Hermann is 67 years old and lonely. He does have his Budgie, Gloria. He distracts himself from his solitude with his love for Ornithology and rigidly structured days, yet he is still full of desire -- until he meets Jorge.

Second Place ($500) – Aquarium (Norway), Bard Rossevold

BEST ANIMATED SHORT

First Place ($2,000) – 

Angry Man (Sinna Mann) (Norway), Anita Killi

 

The film portrays the fable of a young boy who enlists the help of the King to deal with his father’s anger management problems. This film won the Special Jury Award at the The 34th Annecy International Animation Film Festival several weeks ago.

 

 

Second Place ($500) – 

The Lost Thing (Australia/UK), Andrew Ruhemann & Shaun TanThis film won the Cristal prize the top short award at the Annecy Film Festival.

BEST DOCUMENTARY SHORT

First Place ($2,000) – The Shutdown (Scotland), Adam Stafford
An explosion at a BP plant leaves dead and injured -- including writer Alan Bissett's father. This is not the Gulf but Falkirk, Scotland.

Jury Special Citation - The jury presented a special mention to The Lucky Ones (Szczesciarze) (Poland), directed by Tomasz Wolski "for transforming a routine look at bureaucratic procedures into a wry, poignant and subversive exploration of the human experience."

STUDENT CATEGORIES:

All first place winners in these categories will receive $1,000 in Kodak film stock and Movie Outline software. Second Place recipients receive $500 in Kodak film stock. All student filmmakers in Festival competition are eligible for these awards.

BEST STUDENT LIVE ACTION SHORT 15 MINUTES AND UNDER
First Place ($2,000) – Daughters (China/USA), Chloé Zhao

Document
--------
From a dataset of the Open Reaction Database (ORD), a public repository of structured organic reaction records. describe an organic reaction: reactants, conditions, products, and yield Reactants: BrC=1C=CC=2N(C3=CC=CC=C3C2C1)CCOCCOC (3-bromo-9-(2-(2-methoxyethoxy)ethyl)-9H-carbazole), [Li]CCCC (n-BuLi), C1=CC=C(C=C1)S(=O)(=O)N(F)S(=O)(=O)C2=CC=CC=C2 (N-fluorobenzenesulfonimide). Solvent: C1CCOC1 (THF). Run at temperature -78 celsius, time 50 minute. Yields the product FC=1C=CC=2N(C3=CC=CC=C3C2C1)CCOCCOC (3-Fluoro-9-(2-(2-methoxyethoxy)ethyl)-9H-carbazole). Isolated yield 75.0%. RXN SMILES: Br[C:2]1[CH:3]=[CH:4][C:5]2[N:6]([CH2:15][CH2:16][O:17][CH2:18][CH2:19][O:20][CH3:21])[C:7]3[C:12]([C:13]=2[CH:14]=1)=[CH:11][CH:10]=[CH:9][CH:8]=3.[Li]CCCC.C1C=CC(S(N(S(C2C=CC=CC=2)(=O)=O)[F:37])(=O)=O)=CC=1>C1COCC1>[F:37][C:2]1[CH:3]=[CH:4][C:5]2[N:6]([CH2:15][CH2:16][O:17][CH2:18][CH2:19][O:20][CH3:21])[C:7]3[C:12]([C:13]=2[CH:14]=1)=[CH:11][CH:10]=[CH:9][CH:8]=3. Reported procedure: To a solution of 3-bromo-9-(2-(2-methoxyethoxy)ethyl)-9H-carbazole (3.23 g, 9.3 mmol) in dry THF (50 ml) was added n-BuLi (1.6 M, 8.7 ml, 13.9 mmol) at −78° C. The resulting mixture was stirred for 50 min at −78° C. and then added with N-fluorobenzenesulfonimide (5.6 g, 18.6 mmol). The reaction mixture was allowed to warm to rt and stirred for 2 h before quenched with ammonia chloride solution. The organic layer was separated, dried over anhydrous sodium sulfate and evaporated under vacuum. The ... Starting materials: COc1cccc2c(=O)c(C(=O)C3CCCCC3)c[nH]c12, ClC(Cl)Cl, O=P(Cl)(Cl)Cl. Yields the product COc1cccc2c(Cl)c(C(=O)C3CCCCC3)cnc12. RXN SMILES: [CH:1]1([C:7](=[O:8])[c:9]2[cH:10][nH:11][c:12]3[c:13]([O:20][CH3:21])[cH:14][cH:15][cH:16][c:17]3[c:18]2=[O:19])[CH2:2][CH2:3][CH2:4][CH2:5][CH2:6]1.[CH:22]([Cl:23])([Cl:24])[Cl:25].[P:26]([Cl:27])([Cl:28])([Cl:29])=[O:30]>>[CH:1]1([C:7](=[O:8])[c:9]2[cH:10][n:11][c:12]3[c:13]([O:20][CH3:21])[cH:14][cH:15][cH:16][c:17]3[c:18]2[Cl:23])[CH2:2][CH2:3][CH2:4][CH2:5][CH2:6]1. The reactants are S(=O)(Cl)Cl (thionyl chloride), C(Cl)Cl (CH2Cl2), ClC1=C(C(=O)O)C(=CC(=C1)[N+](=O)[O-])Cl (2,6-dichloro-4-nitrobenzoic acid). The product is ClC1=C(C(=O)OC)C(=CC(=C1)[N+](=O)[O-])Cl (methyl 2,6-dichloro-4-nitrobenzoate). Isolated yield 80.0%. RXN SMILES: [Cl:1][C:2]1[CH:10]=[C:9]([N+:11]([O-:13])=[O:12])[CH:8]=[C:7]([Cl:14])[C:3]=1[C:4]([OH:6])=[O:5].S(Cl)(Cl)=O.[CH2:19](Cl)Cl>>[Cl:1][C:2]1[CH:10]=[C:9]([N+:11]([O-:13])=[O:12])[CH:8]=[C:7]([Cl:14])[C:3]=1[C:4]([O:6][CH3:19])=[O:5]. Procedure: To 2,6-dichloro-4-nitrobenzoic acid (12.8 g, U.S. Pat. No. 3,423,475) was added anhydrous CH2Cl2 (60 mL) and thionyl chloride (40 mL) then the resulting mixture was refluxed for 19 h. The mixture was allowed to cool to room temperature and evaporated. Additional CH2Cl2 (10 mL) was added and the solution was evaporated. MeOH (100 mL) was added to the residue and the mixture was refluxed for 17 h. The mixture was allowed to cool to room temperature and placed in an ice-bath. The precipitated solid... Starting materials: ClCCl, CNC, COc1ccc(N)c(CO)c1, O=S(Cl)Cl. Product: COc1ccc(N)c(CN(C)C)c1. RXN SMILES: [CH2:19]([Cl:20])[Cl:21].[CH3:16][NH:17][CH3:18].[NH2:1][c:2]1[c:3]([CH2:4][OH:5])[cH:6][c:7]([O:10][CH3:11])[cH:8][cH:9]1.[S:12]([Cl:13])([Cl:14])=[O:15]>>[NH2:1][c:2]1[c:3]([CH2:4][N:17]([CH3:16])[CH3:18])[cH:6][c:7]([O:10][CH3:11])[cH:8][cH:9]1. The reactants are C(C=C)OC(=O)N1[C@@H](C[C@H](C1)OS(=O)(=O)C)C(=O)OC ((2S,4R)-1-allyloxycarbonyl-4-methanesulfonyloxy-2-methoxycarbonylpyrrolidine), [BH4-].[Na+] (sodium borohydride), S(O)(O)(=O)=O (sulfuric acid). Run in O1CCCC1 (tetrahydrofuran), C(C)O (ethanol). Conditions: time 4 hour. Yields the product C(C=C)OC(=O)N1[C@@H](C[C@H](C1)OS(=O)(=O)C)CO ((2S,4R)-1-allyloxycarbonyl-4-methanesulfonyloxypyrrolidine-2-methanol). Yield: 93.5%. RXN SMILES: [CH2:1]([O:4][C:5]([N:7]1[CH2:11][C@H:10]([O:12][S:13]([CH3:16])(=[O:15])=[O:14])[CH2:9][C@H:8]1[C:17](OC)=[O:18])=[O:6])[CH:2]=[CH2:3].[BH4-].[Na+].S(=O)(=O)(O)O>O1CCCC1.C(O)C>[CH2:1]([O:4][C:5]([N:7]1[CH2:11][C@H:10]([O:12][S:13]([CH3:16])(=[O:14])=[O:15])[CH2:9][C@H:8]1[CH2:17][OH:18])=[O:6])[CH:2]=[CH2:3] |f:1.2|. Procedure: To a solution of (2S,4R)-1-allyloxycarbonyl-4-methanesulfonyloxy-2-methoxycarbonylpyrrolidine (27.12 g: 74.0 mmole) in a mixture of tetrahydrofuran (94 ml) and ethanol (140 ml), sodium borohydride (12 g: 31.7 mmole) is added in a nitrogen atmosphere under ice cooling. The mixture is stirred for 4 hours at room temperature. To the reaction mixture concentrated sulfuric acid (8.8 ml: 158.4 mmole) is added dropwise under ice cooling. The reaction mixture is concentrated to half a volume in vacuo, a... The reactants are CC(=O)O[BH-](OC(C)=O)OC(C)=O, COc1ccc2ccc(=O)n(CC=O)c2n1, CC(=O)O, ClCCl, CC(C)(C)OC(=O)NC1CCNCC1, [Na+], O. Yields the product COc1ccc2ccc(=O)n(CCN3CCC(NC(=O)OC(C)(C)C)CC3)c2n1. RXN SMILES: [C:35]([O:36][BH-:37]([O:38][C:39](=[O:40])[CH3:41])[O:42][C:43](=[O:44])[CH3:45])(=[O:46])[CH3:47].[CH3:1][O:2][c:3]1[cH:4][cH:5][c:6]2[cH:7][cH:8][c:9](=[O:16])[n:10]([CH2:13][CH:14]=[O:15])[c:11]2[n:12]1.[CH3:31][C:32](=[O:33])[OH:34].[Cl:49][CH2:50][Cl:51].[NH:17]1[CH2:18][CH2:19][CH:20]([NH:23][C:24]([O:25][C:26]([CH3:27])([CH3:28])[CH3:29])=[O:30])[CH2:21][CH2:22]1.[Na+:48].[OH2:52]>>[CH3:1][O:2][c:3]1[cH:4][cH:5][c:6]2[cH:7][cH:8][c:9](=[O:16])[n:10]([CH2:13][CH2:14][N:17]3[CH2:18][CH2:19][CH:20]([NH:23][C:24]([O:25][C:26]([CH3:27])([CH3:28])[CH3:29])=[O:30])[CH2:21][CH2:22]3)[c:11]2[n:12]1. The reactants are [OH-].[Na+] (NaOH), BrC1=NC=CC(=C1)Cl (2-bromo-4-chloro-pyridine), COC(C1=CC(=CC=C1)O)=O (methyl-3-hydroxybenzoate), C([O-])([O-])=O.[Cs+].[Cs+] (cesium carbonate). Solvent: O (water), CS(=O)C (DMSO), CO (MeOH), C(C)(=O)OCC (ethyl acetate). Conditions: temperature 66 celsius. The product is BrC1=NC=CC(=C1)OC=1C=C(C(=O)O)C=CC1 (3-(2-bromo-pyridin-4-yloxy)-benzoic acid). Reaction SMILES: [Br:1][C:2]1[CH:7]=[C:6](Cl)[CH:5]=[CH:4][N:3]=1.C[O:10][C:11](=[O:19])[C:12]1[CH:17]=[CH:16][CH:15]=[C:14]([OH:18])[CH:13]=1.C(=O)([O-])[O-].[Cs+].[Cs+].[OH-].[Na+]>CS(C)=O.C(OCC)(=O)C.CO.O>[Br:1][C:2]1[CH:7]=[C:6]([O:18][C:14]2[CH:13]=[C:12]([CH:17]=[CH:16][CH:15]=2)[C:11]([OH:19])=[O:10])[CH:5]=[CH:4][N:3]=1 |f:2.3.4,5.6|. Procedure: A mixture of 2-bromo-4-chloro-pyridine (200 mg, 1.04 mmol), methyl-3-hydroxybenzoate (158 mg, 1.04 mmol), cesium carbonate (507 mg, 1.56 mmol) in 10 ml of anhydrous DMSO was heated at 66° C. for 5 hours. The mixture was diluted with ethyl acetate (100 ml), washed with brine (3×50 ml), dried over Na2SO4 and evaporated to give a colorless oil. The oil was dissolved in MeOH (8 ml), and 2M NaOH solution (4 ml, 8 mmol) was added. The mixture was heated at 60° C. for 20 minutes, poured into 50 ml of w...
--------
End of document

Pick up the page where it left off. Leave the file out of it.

This film personalizes China's One Child Law which has existed for decades in an attempt to slow the nation's population explosion. Pregnant with her third child – a boy – a Chinese woman must get rid of one of her two daughters when her impoverished sister can no longer afford to raise one of them.

BEST STUDENT LIVE ACTION SHORT OVER 15 MINUTES
First Place ($2,000) – The Road Home (India/USA), Rahul Gandotra
Sent by his parents in England to an international boarding school in the Himalayas, Pico grapples with his Indian heritage in this engrossing tale of a young boy in search of the road home.

BEST STUDENT ANIMATED SHORT

First Place – Prayers for Peace (USA), Dustin Grella
An introspective journey through the heart and soul of his brother's death by an IED outside of Fallujah, the artist finds memory indelible as well as fleeting.

Second Place – Urs (Germany), Moritz Mayerhofer

BEST STUDENT DOCUMENTARY SHORT

First Place – The Little Snow Animal (Lumikko) (Finland), Miia Tervo
This fascinating and hauntingly beautiful film pushes the boundary of documentary, animation and live action to create an impressionistic picture of a 16-year-old girl's troubled state of mind.

Second Place – A Moth in Spring (Canada/USA), Yu Gu

KODAK AWARD FOR BEST STUDENT CINEMATOGRAPHY
First Place ($1,000 in Kodak film stock)
Jaron Henrie-McCrea (cinematographer), Sinkhole (USA)
A smarmy little broker finds himself in the middle of nowhere, in a strange and dangerous land riddled with smoke-spewing sinkholes, and for what? Why, to make the deal, of course.

Second Place ($500 in Kodak film stock)
Ilyeon Kim (cinematographer), A Scene at the Sea (Gu Yeo-Rum-Eui Ba-da) (South Korea/USA)

The Alexis Award for Best Emerging Student Filmmaker went to Some Boys Don't Leave (USA), directed by Maggie Kiley. The recipient will receive Final Cut Studio provided by Apple Computer.Special citation went to A Wink of the Eye (France/USA), directed by Ambarish Manepalli. The Alexis Award was created in honor of Alexis Echavarria, a young filmmaker, whose talent as a budding filmmaker and gift for inspiring excellence among his fellow students were cut short suddenly in 2005 at age 16.

The Cinema Without Borders Best International Film Award went to War (Uerra) (Italy), directed by Paolo Sassanelli. Set in Italy in 1949, this delightful comedy revolves around a father and his three sons, who take dad’s war stories a little too much to heart.

This year's jury members were Dan Ireland, director; Lael Lowenstein, President Los Angeles Film Critics Association; and Guinevere Turner, writer, director and actor. 

 

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About MarlaLewinGFV

Lewin Marla
(Global Film Village)

Marla is a producer, playwright, screenwriter, publicist and now a journalist. She attends 12 to 20 film festivals per year. She has spoken on filmmaking at many festivals including Cannes and SXSW.